It looked like this before the change:

It looks like this after the change:

Did you spot the difference?

“0Ch” is the offset to go from min to max within the AABB class, so you can easily guess that eax in the first movss is the AABB address.

“ecx*4” disappeared entirely. That was the part dealing with the user-defined axes.

So we got the expected results:

  • the addressing mode became simpler (“eax+0Ch” instead of “eax+ecx*4+0Ch”)
  • we got one less read from the stack / one less instruction (“mov ecx, dword ptr [esp+14h]” vanished)
  • register pressure decreased (new code doesn’t use ecx, while initial code did)

The performance increase is minor in this case, but measurable:

Home PC:

Complete test (brute force): found 11811 intersections in 781460 K-cycles.
78971 K-cycles.
78157 K-cycles.
78216 K-cycles.
78319 K-cycles.
78140 K-cycles.
80163 K-cycles.
78618 K-cycles.
78194 K-cycles.
78182 K-cycles.
78308 K-cycles.
78140 K-cycles.
78252 K-cycles.
78385 K-cycles.
78489 K-cycles.
78404 K-cycles.
78620 K-cycles.
Complete test (box pruning): found 11811 intersections in 78140 K-cycles.

Office PC:

Complete test (brute force): found 11811 intersections in 824010 K-cycles.
75750 K-cycles.
76740 K-cycles.
75640 K-cycles.
75539 K-cycles.
75800 K-cycles.
78633 K-cycles.
80828 K-cycles.
82691 K-cycles.
74491 K-cycles.
74675 K-cycles.
75398 K-cycles.
73778 K-cycles.
75074 K-cycles.
79776 K-cycles.
73916 K-cycles.
74263 K-cycles.
Complete test (box pruning): found 11811 intersections in 73778 K-cycles.

The gains are summarized here:

Home PC

Timings (K-Cycles)

Delta (K-Cycles)

Speedup

Overall X factor

(Version1)

(101662)

Version2 - base

98822

0

0%

1.0

Version3

93138

~5600

~5%

~1.06

Version4

81834

~11000

~12%

~1.20

Version5

78140

~3600

~4%

~1.26

Office PC

Timings (K-Cycles)

Delta (K-Cycles)

Speedup

Overall X factor

(Version1)

(96203)

Version2 - base

92885

0

0%

1.0

Version3

88352

~4500

~5%

~1.05

Version4

77156

~11000

~12%

~1.20

Version5

73778

~3300

~4%

~1.25

This doesn’t look like much but it will have profound effects on further optimizations. This change in itself does not make a big difference, but it opens the door for more drastic optimizations like SIMD. We will come back to this in another blog post.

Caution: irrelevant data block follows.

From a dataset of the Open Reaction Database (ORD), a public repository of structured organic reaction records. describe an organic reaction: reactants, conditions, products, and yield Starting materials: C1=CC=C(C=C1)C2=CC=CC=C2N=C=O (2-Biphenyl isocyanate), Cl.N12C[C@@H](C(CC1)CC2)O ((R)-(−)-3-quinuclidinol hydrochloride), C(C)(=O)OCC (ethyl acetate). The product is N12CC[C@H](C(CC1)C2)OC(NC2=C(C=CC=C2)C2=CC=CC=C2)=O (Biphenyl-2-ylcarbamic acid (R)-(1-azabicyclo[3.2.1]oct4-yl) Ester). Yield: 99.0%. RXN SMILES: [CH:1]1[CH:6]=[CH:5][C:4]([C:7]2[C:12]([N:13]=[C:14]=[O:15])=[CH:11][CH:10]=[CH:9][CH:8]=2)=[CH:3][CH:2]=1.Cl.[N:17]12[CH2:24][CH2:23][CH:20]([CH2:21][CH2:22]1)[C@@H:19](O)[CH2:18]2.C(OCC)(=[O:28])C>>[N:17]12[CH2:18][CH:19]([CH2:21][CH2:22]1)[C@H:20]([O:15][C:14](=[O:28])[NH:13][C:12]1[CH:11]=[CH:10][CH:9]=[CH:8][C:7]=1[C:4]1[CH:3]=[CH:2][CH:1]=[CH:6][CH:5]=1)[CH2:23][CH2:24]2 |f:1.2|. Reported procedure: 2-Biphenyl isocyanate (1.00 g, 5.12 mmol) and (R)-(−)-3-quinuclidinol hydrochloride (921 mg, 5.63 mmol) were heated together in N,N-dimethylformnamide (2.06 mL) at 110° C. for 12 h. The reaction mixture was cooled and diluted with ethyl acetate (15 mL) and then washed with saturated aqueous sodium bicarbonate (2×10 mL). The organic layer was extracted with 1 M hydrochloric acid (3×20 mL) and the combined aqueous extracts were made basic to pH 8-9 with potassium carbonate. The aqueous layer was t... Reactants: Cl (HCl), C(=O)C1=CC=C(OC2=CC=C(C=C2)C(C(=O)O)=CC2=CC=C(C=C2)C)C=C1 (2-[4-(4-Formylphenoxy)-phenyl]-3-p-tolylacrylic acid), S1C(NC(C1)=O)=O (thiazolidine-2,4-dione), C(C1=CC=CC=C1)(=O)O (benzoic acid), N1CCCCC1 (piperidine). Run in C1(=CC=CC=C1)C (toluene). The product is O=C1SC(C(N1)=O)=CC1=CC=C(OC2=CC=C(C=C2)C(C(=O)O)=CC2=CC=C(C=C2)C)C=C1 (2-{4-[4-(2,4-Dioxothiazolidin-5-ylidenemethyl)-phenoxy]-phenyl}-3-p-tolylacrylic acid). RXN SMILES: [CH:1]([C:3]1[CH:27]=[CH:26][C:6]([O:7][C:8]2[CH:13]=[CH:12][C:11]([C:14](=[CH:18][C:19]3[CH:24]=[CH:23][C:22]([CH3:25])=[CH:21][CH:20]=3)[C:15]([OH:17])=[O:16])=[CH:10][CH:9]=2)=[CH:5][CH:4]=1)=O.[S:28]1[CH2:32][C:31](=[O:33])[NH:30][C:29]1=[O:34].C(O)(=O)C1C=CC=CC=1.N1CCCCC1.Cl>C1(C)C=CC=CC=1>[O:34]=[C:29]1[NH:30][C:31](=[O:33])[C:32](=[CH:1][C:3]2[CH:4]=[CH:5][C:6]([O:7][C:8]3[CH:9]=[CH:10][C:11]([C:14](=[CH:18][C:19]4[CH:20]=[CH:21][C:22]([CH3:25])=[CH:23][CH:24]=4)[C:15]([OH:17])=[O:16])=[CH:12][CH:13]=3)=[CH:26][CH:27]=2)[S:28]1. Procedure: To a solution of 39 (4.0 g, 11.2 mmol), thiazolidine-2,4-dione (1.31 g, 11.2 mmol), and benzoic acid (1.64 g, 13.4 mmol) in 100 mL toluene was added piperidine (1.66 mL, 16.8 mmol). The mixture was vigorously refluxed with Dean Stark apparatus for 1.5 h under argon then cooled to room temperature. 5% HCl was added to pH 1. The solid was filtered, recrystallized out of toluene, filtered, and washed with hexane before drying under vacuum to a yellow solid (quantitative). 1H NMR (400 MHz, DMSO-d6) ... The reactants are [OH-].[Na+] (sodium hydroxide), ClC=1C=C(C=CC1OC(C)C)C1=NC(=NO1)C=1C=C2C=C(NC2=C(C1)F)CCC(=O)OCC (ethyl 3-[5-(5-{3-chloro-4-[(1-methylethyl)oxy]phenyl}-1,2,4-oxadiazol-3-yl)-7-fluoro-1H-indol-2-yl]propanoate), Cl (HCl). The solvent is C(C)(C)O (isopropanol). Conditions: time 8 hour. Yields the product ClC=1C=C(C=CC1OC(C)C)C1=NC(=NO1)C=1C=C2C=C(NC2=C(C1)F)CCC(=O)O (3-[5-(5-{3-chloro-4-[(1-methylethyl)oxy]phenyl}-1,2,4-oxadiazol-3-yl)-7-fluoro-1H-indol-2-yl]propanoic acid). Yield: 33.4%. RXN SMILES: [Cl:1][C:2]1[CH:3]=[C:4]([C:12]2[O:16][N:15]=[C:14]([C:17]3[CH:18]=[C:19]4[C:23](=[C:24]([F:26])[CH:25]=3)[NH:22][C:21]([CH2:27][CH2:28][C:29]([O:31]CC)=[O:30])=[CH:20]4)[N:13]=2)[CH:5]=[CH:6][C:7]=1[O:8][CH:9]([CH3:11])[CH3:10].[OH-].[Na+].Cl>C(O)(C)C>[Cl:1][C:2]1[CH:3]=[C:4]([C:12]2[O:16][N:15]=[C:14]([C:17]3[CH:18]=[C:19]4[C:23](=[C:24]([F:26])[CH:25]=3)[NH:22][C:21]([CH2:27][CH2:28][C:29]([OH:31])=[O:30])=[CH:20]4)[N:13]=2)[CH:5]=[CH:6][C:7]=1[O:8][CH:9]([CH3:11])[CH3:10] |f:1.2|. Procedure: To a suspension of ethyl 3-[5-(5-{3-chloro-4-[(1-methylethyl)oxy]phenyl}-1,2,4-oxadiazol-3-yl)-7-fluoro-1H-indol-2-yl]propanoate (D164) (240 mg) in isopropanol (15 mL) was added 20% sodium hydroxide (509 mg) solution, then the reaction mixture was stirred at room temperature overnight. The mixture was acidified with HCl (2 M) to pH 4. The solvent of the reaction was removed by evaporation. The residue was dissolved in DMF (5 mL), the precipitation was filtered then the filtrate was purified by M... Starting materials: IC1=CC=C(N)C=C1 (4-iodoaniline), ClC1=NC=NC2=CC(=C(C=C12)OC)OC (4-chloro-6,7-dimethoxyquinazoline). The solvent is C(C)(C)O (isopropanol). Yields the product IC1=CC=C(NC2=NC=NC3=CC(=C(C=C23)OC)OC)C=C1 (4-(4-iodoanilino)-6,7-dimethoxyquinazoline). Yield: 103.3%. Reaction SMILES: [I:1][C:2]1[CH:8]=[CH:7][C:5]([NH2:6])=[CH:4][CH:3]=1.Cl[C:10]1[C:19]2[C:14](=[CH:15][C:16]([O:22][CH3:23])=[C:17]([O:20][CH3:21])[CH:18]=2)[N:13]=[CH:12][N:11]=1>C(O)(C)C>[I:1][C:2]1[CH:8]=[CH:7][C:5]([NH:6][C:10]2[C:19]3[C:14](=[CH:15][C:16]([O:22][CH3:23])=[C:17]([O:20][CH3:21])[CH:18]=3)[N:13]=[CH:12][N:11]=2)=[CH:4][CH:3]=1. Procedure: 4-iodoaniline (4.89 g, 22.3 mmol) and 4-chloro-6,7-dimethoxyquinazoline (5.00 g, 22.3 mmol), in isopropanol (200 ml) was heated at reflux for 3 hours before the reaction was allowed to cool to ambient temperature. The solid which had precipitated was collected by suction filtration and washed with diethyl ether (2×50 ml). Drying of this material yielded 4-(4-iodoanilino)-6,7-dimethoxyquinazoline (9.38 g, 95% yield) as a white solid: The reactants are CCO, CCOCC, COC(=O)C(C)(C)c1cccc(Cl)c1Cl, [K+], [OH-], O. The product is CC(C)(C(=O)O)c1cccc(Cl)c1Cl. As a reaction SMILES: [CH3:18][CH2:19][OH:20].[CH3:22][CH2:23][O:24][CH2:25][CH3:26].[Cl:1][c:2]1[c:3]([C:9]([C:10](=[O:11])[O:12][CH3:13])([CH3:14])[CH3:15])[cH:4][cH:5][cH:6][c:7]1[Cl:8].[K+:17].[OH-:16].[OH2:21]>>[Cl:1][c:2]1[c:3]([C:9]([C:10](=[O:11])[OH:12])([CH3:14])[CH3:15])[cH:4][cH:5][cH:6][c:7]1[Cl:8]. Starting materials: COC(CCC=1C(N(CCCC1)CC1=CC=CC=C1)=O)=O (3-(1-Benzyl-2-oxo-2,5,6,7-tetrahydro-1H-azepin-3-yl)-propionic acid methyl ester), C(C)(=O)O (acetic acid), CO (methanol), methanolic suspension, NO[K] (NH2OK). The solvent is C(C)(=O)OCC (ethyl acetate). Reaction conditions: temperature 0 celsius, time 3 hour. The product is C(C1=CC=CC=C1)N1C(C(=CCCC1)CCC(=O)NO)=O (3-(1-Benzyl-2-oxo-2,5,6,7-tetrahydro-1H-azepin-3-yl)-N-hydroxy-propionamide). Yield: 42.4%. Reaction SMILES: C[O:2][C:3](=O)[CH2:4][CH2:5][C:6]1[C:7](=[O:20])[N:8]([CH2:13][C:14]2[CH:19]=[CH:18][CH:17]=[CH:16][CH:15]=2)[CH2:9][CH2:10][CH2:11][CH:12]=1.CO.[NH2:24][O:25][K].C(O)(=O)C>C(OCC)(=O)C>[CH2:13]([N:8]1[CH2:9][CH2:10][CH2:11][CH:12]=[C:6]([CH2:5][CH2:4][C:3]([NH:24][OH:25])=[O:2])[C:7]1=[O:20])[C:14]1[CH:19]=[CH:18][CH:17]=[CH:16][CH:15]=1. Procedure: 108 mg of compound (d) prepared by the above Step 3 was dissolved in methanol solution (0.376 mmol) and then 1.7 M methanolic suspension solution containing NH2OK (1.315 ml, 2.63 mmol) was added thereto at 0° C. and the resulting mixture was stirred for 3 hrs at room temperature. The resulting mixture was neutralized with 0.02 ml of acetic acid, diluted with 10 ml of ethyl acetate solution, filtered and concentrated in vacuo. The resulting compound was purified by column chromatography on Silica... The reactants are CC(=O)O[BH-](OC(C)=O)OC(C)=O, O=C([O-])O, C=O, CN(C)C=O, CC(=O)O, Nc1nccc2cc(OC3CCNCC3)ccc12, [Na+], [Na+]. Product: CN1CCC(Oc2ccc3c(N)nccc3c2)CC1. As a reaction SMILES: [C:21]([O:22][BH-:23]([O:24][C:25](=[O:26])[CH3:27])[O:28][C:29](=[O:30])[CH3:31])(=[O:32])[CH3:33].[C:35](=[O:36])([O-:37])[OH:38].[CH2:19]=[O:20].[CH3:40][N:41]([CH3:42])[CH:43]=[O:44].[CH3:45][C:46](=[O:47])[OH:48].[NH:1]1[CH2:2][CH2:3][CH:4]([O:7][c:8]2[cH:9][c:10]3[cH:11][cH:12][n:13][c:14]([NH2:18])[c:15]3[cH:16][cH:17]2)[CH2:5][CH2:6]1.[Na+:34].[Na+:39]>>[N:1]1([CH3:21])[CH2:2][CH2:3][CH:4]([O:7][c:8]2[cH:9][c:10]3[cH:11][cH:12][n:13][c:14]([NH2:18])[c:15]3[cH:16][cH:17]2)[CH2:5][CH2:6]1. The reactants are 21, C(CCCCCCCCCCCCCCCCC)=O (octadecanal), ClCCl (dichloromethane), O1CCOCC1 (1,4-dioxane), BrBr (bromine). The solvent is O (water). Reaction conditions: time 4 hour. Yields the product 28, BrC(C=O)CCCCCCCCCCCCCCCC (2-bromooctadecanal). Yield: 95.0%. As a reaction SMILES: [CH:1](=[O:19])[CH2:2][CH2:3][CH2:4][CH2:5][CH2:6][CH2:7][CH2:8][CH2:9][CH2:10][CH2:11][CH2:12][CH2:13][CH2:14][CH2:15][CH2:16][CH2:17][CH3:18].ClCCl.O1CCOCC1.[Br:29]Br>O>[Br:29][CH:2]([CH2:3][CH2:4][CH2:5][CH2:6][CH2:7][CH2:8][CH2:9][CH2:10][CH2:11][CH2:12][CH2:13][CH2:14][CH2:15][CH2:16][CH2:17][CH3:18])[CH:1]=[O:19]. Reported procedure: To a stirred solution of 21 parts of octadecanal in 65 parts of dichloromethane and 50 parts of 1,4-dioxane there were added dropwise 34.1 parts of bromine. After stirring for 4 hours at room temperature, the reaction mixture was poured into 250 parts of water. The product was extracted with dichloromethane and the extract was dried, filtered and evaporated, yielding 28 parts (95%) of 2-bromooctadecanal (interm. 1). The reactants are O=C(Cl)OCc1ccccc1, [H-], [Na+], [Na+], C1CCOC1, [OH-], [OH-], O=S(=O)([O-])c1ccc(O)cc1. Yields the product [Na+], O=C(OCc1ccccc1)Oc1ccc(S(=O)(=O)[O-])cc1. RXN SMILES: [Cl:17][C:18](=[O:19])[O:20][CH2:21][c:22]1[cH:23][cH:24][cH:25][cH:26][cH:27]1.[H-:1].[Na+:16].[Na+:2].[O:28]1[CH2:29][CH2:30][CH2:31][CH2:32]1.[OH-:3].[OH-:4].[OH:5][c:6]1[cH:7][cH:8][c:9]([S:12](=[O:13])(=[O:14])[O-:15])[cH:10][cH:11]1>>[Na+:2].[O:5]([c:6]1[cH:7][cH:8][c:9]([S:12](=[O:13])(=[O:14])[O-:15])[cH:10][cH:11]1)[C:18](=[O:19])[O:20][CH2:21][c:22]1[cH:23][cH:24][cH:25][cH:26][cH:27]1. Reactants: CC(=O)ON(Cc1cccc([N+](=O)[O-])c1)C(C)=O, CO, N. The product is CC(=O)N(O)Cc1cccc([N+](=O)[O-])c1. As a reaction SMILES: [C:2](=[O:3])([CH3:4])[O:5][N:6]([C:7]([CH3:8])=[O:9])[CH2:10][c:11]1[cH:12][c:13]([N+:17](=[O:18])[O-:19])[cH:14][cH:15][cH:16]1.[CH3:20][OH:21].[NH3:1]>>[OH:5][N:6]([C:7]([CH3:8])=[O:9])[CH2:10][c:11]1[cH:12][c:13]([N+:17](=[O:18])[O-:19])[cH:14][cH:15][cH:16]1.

What we learnt:

Hardcoding things can make the code run faster.

From small beginnings come great things. Small optimizations can be worth doing just because they open the door for further, greater optimizations.

For now, before we wrap up this post, there was a bit of a debate left to deal with.

Is it worth the risk of hitting a case where sorting along X makes the code degenerate to O(n^2)?

Yes! Because all broadphase algorithms have bad cases that degenerate to O(n^2) anyway. Just put all the bounds at the origin (each box overlapping all other boxes) and the fastest broadphase algorithm in the world in this case is the brute-force O(n^2) approach. Everything else will have the overhead of the fancy pruning algorithms, that will not be able to prune anything, plus the exact same number of AABB overlap tests on top of it. So the existence of potential degenerate cases is not something to be overly worried about: they exist for all broadphase algorithms anyway.

Is it worth losing the genericity for such minor gains?

Yes! Because it turns out we didn’t entirely lose the genericity. There are two traditional ways to get the performance gains from hardcoding the inputs while keeping the genericity of the non-hardcoded version.